Allegheny’s Wide Front – Techniques & Fits

By: Cody Crawford

Recruiting Coordinator/Defensive Line

Allegheny College, PA

Twitter: @CodyCrawAC


At Allegheny College our “wide front” has been a nice change up within our defensive system. We start all of our fronts in our defense working off of tight and split.

Simply put we can either be an over front or an under front and change what we set the front to. From there we can deploy the front in multiple ways and still give the same presentation to the offense. Heading into the 2019 season we wanted to install wide to take the stress off the overhang players. The same reason we decided to install this front is the same reason you see a lot of teams going to the 3 down mint/tite fronts as their base. Clog all the interior gaps and force the ball to bounce. Make no mistake about it, we jump into this front to stop the run. By having this in our defense we were able to be multiple even by giving a simplistic look.


What we call wide you may hear some other people call crush or squeeze.

The base alignment for the front is both ends align in heavy 5 techniques and both tackles align in heavy 3 techniques. Hence the name wide referring to the two 3 techniques instead of your traditional 3 and 2i or Shade.

The most important thing that needs to be understood for the defensive lineman is that they are not moving to their gaps. They are cancelling their gaps post contact. We are more about cancelling gaps instead of controlling gaps in our defense. That means if we’re saying the End is responsible for the B gap that does not mean he has to be in the B gap. He just has to make sure the ball doesn’t run through there.

How we deploy our personnel is as follows:

Our two outside guys upfront are our Stud (S) and End (E).

Our two interior guys are our Tackle (T) and Nose (N).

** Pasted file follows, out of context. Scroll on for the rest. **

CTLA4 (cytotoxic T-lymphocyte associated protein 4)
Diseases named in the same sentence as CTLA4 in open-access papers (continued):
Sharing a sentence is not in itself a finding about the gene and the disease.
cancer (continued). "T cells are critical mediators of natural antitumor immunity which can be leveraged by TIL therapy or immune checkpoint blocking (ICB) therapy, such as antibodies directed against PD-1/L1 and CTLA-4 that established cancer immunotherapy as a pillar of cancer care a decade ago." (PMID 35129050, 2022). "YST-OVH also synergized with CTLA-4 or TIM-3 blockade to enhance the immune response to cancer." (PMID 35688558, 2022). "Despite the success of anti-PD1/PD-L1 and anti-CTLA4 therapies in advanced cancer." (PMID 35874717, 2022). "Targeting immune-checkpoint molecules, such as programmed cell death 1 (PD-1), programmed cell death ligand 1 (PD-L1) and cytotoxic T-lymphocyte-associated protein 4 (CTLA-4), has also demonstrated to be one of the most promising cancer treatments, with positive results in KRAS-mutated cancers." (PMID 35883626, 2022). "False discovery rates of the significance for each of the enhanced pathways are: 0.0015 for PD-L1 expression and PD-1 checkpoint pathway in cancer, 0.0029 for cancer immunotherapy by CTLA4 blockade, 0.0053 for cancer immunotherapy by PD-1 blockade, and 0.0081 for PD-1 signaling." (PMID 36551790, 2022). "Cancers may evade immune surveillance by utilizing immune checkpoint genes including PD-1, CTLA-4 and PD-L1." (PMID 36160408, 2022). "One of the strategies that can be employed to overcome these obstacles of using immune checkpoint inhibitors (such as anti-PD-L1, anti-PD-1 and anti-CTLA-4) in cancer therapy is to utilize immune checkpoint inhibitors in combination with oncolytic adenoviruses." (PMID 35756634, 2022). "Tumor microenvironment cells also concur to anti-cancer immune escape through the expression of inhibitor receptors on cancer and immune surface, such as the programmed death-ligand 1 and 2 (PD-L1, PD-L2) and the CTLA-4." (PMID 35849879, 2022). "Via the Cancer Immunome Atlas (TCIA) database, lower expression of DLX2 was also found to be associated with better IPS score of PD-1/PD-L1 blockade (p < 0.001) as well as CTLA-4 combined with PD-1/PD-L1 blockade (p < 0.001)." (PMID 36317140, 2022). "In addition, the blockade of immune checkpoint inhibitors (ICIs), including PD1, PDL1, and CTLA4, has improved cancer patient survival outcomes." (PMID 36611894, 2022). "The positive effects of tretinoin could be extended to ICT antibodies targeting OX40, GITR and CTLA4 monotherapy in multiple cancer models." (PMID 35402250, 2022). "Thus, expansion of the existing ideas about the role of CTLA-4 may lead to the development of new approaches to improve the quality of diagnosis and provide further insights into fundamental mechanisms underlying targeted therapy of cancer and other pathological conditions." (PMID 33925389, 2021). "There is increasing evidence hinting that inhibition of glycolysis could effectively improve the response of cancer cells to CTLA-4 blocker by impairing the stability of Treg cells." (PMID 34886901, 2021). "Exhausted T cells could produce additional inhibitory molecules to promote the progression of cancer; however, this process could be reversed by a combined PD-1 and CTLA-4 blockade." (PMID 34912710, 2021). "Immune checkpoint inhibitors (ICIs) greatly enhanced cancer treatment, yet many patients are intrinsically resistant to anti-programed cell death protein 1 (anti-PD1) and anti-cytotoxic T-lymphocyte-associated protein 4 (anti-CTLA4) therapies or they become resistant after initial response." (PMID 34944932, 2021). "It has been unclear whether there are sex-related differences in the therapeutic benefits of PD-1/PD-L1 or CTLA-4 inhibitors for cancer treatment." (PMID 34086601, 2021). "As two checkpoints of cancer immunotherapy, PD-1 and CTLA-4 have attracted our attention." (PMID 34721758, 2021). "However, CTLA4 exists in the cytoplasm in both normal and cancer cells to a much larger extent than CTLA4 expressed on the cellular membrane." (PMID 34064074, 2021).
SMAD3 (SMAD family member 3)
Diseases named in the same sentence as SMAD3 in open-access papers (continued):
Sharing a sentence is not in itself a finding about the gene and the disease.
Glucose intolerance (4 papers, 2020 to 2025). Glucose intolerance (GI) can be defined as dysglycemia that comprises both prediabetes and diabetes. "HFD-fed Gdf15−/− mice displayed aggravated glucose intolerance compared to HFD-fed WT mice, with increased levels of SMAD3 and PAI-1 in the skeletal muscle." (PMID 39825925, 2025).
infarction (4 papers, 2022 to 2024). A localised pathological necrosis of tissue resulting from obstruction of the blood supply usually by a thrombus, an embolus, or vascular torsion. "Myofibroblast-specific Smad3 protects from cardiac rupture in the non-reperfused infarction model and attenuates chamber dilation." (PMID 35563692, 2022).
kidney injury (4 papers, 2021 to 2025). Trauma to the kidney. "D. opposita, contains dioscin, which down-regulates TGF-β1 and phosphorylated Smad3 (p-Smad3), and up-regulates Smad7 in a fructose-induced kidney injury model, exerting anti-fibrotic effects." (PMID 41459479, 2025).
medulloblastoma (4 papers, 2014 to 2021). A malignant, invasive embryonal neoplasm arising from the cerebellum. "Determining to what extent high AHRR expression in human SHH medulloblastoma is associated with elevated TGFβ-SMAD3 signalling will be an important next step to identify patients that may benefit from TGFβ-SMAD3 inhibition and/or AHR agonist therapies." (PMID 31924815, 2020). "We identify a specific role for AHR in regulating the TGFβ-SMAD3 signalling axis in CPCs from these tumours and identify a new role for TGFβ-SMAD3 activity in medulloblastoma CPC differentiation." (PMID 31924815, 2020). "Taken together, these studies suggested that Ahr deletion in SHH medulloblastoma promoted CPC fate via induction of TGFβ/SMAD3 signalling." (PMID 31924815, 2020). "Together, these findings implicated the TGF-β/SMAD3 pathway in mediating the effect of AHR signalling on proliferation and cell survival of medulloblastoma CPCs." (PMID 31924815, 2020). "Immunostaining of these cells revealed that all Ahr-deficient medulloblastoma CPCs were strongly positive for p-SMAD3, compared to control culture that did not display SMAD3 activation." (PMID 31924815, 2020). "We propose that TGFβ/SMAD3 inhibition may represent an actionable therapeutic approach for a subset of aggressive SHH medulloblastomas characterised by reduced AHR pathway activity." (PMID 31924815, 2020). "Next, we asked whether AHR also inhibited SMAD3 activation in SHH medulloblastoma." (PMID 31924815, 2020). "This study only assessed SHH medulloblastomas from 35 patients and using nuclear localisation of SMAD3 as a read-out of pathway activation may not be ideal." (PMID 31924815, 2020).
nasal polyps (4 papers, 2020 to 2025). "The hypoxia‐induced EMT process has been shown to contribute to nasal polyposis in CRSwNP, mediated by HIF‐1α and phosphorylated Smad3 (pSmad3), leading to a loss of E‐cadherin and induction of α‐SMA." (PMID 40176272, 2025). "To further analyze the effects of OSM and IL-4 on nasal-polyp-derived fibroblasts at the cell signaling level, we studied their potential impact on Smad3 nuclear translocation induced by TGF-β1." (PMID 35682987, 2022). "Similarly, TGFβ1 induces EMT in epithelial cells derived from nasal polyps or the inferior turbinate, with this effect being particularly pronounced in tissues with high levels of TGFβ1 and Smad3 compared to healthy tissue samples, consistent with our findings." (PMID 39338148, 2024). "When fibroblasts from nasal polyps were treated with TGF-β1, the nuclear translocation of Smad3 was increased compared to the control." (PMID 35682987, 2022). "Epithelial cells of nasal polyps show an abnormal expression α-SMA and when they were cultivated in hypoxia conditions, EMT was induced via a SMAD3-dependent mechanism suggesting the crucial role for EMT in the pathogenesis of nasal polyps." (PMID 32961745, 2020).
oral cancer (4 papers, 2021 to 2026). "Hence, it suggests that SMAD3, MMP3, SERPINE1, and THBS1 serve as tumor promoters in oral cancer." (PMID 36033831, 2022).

The Tackle and Stud always go to the call side and the Nose and End always go away from the call side.

At the second level we play with a Rover (R), who is really a hybrid LB/Safety, he will always line up to the field.

Our inside LB’s are the Mike (M) and Backer (B).

Mike will align to the field and Backer will align to the boundary. So our backers are always aligned from field to boundary Rover, Mike, Backer.

In our secondary we play our Corners left and right, this way it keeps the technique consistent for them.

We align our Free Safety (FS) to the field and our Strong Safety ($) to the boundary.


As with anything you run there are going to be pros and cons. The advantages of playing a wide front are defending RPOs. By cancelling the interior gaps you are allowing the overhangs to not have to align so tight to the box. This allows them to take away pre-snap reads for the quarterback and allow them to “hang” in the windows because they don’t have a box fit.

Another huge strength is it works against the Offensive Line’s fundamentals. By aligning so tight we are able to take away angles from the OL particularly in zone schemes. On top of that, by aligning with no A gap defender you are forcing the center to show his cards post snap.


Behind the front we will play MOD quarters so the quick passing game will be a popular choice for the offense.